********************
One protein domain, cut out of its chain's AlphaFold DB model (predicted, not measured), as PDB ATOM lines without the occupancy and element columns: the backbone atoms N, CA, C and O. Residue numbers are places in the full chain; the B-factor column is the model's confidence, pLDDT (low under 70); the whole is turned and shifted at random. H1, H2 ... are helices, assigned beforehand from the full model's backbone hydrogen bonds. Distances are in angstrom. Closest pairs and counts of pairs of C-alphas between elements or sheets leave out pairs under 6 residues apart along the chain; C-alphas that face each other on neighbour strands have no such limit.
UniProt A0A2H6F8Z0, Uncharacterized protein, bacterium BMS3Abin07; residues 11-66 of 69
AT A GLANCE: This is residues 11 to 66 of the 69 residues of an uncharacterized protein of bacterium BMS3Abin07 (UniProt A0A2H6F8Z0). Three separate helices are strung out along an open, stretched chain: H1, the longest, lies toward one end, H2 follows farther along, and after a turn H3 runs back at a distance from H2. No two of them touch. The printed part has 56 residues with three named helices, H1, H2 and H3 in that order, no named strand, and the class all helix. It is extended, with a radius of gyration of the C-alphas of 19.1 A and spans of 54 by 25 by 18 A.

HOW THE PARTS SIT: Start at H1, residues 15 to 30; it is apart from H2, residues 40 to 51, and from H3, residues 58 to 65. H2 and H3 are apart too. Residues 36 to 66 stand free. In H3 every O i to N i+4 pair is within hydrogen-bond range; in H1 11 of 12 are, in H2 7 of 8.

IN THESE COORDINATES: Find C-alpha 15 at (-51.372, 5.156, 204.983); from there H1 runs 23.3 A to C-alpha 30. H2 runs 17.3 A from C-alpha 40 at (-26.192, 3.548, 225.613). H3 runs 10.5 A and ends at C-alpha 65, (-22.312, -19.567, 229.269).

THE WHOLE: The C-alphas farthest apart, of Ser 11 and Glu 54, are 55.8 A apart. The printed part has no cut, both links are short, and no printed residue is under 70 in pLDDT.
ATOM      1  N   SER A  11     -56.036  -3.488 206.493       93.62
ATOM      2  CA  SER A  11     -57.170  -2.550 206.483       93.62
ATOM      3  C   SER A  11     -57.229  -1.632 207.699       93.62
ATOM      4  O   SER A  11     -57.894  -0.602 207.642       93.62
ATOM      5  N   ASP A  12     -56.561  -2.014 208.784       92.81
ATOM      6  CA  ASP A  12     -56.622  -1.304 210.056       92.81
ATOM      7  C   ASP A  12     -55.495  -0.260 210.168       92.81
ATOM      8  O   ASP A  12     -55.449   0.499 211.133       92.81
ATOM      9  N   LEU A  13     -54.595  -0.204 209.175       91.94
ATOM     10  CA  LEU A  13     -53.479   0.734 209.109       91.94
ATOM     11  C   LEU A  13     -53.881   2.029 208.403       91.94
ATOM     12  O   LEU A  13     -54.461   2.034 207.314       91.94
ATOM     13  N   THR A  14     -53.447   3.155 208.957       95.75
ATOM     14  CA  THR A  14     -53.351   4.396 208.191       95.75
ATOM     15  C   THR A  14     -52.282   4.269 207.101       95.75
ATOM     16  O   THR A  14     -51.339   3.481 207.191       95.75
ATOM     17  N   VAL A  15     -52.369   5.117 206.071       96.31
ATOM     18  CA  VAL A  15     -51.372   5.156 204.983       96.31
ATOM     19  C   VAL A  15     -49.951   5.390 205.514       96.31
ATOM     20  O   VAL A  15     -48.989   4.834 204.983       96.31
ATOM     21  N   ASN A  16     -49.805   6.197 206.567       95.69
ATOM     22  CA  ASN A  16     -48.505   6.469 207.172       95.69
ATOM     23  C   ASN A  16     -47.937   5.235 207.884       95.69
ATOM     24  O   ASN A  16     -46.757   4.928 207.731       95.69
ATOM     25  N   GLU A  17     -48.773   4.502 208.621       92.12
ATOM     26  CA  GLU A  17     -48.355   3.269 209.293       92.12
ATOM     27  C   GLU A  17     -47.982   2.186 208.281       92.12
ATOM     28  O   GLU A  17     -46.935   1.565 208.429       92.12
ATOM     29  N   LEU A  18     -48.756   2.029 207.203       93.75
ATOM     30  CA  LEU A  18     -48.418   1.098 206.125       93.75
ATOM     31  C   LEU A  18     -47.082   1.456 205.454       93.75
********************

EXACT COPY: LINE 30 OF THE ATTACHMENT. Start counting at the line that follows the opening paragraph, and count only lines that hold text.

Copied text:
ATOM     25  N   GLU A  17     -48.773   4.502 208.621       92.12